A group of enthusiastic mountain bikers recently approached the DeForest Village Board to propose building a trail specifically for their hobby.
Five DeForest residents, ages 12-14, attended the village board’s Dec. 17 meeting and talked about the benefits of mountain biking, how a trail could be set up in the area and potential economic impacts the sport could bring. Max Acker, Eli Engel, Max Mitchell, Maddie Mitchell and Hadley Jones all addressed trustees during a presentation they created.
The group said mountain biking poses an opportunity for people to get outdoors, put down their smart devices and exercise. In their preliminary vision for a local mountain bike trail, it’s a three-foot wide path in a wooded area near the Yahara River Conservancy. The trail could also be open to hikers and dog-walkers, according to the group.
The youths even offered to help create the trail and maintain it. According to them, they could use tools they already have to clear away leaves and brush. The individuals told the board the area they’d like to utilize was once a walking path, so there is an existing outline in the landscape.
During the presentation, the group also speculated a mountain bike trail in DeForest would lead to customers for local businesses, such as restaurants and gas stations, as people would come to the area to use the route.
Additionally, the potential trail would benefit the newly established DeForest Area Mountain Biking Team, which got its start in the last year. According to Patrick Rogalla, the coach of the team, who was also in attendance at Tuesday’s meeting, there were 67 student athletes from DeForest, Sun Prairie and Madison East high schools practicing on the Sun Prairie trail system for the sport this year.
“Ultimately if we could pursue some type of trail system here, we would be looking at hundreds of people occupying the trails on a weekly basis,” Rogalla said.
Rogalla went on to call mountain biking a “life-long sport,” leading them to believe the potential trail in DeForest could be used by all ages.
All trustees in attendance at the meeting (Jeff Miller was absent) voiced support for the idea and commended the group for coming forward. Trustee Abigail Lowery mentioned how a recent community survey for the village’s parks and open spaces plan revealed residents wanted something more for pre-teens and teenagers.
“It would be nice to have more amenities for kids your age,” Lowery said. “I think this fits in nicely with that.”
Village President Judd Blau recommended the group and coach connect with Public Services Director Kelli Bialkowski to see if the project would be possible.
“The board is certainly amendable to potentially looking at it,” Blau said. “It comes down to do we have land and is there a cost?”
Village staff focuses in on core values
The board voiced general support for village department heads to begin work with Strategic Partners Marketing, LLC and The Perk to create an intentional workplace culture and develop core values during its Dec. 17 Committee of the Whole meeting.
Human Resources/Communications Director Corie Hoffman brought the proposal to do a “culture deep-dive” with the village hall administration and public service department to the board. According to Hoffman, the program would help identify staff’s core values and desired behaviors to “ultimately re-energize” their service mindset.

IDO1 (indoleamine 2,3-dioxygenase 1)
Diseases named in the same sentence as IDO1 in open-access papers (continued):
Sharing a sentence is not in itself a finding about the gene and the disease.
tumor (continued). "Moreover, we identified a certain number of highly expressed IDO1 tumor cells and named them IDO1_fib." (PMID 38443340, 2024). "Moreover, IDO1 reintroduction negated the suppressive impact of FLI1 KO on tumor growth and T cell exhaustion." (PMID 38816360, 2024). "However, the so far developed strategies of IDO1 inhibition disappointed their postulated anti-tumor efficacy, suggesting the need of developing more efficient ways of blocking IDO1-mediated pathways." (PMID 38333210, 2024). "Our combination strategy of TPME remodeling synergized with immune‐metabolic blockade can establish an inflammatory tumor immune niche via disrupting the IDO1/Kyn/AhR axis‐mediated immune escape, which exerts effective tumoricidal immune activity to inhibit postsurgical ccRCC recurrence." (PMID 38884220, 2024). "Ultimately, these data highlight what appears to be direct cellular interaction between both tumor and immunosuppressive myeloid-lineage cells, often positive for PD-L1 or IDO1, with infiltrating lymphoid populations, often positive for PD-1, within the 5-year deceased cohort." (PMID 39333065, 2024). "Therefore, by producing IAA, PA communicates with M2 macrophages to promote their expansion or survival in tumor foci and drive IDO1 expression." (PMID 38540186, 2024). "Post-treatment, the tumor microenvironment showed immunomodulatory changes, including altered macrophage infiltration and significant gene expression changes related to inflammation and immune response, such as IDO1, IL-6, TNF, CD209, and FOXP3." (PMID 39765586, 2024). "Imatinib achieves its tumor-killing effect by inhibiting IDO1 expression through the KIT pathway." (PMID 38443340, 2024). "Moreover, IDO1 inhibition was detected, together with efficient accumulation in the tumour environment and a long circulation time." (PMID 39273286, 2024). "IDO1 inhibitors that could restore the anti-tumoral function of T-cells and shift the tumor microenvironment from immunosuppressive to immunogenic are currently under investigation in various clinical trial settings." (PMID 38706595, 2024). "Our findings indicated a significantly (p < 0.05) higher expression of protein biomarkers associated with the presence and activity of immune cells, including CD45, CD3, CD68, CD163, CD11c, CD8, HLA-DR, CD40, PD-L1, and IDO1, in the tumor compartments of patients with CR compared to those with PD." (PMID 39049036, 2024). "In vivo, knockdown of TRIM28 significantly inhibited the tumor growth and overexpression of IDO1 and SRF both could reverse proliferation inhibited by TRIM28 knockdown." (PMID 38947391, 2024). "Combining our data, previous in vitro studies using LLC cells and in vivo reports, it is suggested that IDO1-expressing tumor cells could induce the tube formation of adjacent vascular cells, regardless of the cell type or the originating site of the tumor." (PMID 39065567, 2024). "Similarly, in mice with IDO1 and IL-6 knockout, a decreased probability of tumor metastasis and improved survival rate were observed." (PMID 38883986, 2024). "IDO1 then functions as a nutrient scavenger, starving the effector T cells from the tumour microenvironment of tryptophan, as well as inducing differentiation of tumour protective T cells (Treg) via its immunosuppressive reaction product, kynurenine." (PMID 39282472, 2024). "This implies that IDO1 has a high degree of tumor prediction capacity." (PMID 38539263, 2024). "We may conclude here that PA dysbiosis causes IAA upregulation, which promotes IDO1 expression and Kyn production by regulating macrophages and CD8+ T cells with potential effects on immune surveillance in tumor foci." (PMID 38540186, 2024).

“We have great people here,” Hoffman said. “It is more of a ‘let’s step it up a notch.’”
Hoffman gave the example of when the village adds a new development that includes more streets, some employees may have the attitude that it just equates to more work.
“Hopefully through this process we can turn that around to say, ‘More streets means you’re a part of success in DeForest,’” Hoffman said.
Village Administrator/Finance Director Steve Fahlgren said they expect the program to be successful. He explained that it will mostly impact internal relations.
“We’re already good, we just want to be that much better,” Fahlgren said. “… We want our staff to understand what they do, how they interact with each other.”
According to a memo by Hoffman, the process will include a meeting with department leaders to “determine the ideal culture, define success of the project and how to measure it, start defining values at a high level (and) outline a full-staff workshop.” After that, an employee survey will be analyzed, which will lead to an all-staff workshop with team exercises, individual reflections and targeted activities.
The project, with a cost of $12,925, will be financed by the village’s future benefits fund, so “there will be no direct impact to the taxpayer levy for 2020,” according to Hoffman’s memo.
Trustees were generally supportive of the program, although Lowery wanted to see testimonials from others who have used the companies’ services before and Trustee Jason Kramar was unsure how success of the project will be measured.
Hoffman said a post-program staff survey will be compared to the pre-program one to determine its effects.
Trustee Jane Cahill Wolfgram, who said she has worked with organizations on similar endeavors, said forming core values helps with hiring, service delivery and other practices.
“It is important to have a neutral party come in and help to lead the process, because we all come to the table with our own biases,” Cahill Wolfgram said.
According to Hoffman, staff will begin the process in early 2020.